By Jeff Zrebiec
8:00 AM EST, March 1, 2012
The Ravens are poised to apply the franchise tag to Pro Bowl running back Ray Rice, who would otherwise be set to hit the open market with the other unrestricted free agents on March 13. The Ravens have until Monday to apply the tag though Pro Football Talk reported that they are poised to do it tomorrow.
Regardless of the timing and whether it is made official tomorrow or Monday, the move is a formality. Here are a couple of things to remember when it becomes official:
The primary purpose of applying the franchise tag – at least from the Ravens’ point of view – is to buy some time in order to negotiate a long-term extension with Rice and his agent, Todd France, while making sure that the standout running back can’t hit free agency. That remains the goal this offseason, to get the 25-year-old locked up on a long-term deal. In applying the franchise tag, the Ravens now have until July 16 to reach an agreement before Rice plays under the franchise tag for the 2012 campaign. Ravens’ officials met with France last week at the NFL Scouting Combine. Both sides seem to know that these negotiations are going to take a long time, and the talks will continue after Rice is tagged. The good news for Rice is that the Ravens have a history of using the tag as a precursor to signing the “franchised” player to long-term contract extensions. Terrell Suggs, Chris McAlister and Haloti Ngata all wore the franchise tag before getting a lucrative extension from the team. Will they do the same with Rice before July 16? That remains to be seen, but at least now they have the opportunity to get it done while knowing that their best offensive player isn’t going anywhere at least for one more season.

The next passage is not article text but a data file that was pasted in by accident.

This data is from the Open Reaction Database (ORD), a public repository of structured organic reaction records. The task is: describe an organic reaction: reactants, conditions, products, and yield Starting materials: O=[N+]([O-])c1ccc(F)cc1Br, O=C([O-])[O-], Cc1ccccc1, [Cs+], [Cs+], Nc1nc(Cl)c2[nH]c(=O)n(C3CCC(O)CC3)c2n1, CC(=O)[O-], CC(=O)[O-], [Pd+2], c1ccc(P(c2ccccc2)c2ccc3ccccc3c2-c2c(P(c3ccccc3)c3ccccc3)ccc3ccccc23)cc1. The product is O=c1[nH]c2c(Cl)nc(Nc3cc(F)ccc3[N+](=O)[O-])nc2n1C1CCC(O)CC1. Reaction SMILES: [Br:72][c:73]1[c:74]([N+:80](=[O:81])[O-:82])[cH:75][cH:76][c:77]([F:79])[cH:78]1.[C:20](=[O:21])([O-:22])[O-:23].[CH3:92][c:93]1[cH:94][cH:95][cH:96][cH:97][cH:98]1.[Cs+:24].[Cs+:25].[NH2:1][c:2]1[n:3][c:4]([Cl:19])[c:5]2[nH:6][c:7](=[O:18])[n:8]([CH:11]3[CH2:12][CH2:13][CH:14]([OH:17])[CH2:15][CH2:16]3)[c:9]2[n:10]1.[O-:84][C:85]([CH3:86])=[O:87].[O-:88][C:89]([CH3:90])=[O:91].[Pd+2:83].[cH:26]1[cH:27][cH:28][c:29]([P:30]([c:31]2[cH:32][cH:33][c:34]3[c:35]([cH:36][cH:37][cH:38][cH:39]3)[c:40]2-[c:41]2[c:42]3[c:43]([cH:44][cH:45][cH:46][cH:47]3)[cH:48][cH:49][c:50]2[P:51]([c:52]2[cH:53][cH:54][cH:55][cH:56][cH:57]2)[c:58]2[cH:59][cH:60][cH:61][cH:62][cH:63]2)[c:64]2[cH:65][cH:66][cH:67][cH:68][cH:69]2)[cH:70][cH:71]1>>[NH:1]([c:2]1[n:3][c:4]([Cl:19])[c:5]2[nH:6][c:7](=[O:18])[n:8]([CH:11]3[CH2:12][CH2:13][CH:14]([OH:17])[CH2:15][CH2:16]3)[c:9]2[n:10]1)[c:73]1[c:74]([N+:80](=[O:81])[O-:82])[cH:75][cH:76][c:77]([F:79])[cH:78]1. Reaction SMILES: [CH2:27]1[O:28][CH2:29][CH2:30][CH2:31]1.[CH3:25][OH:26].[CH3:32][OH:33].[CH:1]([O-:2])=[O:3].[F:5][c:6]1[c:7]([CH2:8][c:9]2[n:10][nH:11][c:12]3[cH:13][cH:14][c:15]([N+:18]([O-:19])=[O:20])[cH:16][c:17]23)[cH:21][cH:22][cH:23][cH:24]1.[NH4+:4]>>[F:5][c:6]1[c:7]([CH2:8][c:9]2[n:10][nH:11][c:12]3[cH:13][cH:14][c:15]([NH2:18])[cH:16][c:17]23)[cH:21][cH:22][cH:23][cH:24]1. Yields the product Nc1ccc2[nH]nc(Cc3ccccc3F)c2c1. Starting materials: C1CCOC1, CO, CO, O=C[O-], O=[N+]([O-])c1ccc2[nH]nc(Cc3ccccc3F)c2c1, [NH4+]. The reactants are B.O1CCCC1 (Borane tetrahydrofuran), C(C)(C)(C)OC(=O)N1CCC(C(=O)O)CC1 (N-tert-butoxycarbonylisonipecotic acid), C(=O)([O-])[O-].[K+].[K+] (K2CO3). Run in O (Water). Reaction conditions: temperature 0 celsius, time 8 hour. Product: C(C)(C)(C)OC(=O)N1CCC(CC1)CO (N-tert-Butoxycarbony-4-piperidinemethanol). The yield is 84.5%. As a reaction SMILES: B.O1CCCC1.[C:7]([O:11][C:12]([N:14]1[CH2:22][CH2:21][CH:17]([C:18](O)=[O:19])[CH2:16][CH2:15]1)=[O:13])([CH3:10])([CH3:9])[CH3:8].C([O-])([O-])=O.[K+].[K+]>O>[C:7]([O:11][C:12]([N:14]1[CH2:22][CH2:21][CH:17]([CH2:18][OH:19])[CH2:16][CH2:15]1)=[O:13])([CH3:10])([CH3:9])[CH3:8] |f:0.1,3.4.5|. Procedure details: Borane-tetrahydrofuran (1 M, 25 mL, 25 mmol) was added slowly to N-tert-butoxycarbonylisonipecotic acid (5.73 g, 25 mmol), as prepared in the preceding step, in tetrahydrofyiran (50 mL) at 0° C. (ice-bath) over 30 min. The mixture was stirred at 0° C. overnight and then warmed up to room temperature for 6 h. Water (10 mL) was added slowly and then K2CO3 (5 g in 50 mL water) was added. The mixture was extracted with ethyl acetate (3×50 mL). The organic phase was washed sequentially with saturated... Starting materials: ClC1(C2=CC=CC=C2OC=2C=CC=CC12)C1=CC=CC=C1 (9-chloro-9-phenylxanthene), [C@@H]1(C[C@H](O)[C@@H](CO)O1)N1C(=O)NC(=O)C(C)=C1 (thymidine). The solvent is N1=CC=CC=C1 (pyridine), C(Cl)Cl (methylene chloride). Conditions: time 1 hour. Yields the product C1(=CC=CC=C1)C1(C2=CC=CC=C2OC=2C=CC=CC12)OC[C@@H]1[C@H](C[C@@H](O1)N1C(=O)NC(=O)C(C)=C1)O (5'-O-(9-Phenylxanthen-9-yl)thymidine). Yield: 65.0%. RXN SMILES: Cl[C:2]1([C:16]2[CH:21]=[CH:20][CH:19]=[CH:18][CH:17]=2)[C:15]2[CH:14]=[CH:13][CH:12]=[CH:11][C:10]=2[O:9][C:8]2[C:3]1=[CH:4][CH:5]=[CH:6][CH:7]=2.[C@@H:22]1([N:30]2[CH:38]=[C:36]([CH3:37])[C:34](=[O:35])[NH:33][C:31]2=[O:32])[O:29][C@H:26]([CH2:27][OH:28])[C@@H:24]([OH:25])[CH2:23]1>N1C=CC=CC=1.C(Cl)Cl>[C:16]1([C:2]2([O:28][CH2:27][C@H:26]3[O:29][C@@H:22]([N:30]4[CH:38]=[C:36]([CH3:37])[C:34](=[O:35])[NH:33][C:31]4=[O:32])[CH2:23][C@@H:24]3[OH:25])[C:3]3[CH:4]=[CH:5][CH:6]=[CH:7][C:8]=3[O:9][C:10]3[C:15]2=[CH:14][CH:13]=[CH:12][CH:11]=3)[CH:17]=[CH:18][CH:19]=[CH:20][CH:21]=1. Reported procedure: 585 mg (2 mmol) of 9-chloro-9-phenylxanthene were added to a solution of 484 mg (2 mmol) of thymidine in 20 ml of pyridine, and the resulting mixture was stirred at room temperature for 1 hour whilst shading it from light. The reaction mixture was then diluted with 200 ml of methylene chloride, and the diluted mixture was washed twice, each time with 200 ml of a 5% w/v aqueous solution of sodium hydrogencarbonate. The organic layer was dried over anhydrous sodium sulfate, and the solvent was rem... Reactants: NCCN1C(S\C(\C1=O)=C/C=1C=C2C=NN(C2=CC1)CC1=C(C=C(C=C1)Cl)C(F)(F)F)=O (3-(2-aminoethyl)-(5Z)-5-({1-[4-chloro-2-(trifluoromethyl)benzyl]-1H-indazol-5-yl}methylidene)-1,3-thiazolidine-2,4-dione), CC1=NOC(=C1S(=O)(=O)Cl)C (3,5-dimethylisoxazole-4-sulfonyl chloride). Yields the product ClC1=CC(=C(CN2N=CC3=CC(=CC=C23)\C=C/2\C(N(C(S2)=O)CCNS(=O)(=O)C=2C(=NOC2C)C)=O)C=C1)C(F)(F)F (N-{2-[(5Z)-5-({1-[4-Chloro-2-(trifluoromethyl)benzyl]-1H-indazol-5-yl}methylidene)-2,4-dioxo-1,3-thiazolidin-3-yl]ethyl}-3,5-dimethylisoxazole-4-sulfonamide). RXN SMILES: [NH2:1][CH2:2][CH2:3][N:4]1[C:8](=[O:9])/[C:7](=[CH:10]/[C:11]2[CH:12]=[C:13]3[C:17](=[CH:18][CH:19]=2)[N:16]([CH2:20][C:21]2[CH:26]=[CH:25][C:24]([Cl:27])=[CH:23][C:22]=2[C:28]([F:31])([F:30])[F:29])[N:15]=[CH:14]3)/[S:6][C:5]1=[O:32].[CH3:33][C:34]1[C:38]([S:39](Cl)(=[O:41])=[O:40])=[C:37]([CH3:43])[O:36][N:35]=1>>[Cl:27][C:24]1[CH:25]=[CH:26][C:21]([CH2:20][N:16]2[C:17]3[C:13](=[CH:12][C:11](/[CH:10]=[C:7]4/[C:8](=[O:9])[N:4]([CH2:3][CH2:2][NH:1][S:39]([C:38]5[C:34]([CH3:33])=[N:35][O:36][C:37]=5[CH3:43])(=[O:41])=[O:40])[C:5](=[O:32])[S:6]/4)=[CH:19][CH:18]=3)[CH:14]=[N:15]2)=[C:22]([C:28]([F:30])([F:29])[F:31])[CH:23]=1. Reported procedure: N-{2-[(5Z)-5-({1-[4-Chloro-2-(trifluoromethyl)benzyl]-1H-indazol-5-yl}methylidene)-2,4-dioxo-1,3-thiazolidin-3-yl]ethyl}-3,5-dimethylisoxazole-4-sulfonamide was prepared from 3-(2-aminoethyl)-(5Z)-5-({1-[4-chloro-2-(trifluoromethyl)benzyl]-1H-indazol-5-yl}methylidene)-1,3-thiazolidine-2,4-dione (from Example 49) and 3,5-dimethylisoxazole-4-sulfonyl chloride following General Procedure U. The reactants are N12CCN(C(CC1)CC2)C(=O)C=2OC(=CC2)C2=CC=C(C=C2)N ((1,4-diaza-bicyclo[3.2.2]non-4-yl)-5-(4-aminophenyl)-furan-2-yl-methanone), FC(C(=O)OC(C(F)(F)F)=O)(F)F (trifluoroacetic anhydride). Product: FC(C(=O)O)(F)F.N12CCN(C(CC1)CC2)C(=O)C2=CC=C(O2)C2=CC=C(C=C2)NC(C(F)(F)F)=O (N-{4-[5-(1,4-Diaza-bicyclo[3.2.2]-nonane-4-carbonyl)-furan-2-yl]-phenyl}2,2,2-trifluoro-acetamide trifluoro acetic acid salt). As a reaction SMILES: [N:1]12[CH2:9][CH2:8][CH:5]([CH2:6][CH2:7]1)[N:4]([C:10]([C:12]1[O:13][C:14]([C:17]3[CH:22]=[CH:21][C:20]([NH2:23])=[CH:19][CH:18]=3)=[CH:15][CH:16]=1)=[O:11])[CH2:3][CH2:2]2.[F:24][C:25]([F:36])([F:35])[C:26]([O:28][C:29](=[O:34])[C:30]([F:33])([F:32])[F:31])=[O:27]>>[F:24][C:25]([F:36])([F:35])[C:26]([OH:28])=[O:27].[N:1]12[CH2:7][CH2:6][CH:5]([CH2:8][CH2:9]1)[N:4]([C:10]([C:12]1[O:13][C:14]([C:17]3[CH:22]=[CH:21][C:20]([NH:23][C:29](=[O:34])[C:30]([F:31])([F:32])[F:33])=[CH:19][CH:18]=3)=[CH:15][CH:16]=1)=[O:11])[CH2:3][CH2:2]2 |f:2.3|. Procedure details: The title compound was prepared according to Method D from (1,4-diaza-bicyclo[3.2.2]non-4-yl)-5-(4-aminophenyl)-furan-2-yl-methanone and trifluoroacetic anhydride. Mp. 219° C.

Another piece of good news for Rice is that if a long-term extension isn’t reached before the deadline on July 16, he will be paid a salary of $7.7 million for the 2012 campaign, the projected salary number for running backs who get franchised. Rice made a base salary of $600,000 during his team-record breaking season in 2011 so obviously he is getting an enormous raise. But what he’s not getting – and it’s something that he clearly wants – is long-term security. The career span of an NFL running back isn’t very long so you can see why Rice would want a long-term commitment from the Ravens.
This is probably obvious, but I figured it was worth pointing out anyway. Teams are allowed to franchise only one player. So since Rice is the one, that means that left guard Ben Grubbs will hit the market and be able to sign with any team he pleases if the two sides cannot reach a deal by March 13, the day free agency starts. While you are only allowed to franchise one player per year, you are allowed to franchise that same player for consecutive years. So if Rice and the Ravens can’t reach an agreement on a long-term deal by July 16, we’re probably going to be talking about the same thing at this time next year.
And finally, one big question that this move spurs is whether Rice will hold out of training camp to protest the move. Only France and Rice can answer that and they’re not talking at this point. Rice knew this was coming so I can’t imagine this changes anything, at least for now. He is a total pro and he cares very much about his teammates and his perception among fans so I think an extended holdout would surprise some people. He’s also well aware of the type of season that Tennessee Titans running back Chris Johnson had after he sat out a chunk of training camp while immersed in a contract dispute. But I’m sure he also took heed of the potential career-threatening injury sustained by Minnesota Vikings running back Adrian Peterson, which could serve as Exhibit A as to why players, specifically running backs, crave long-term contract security so much.
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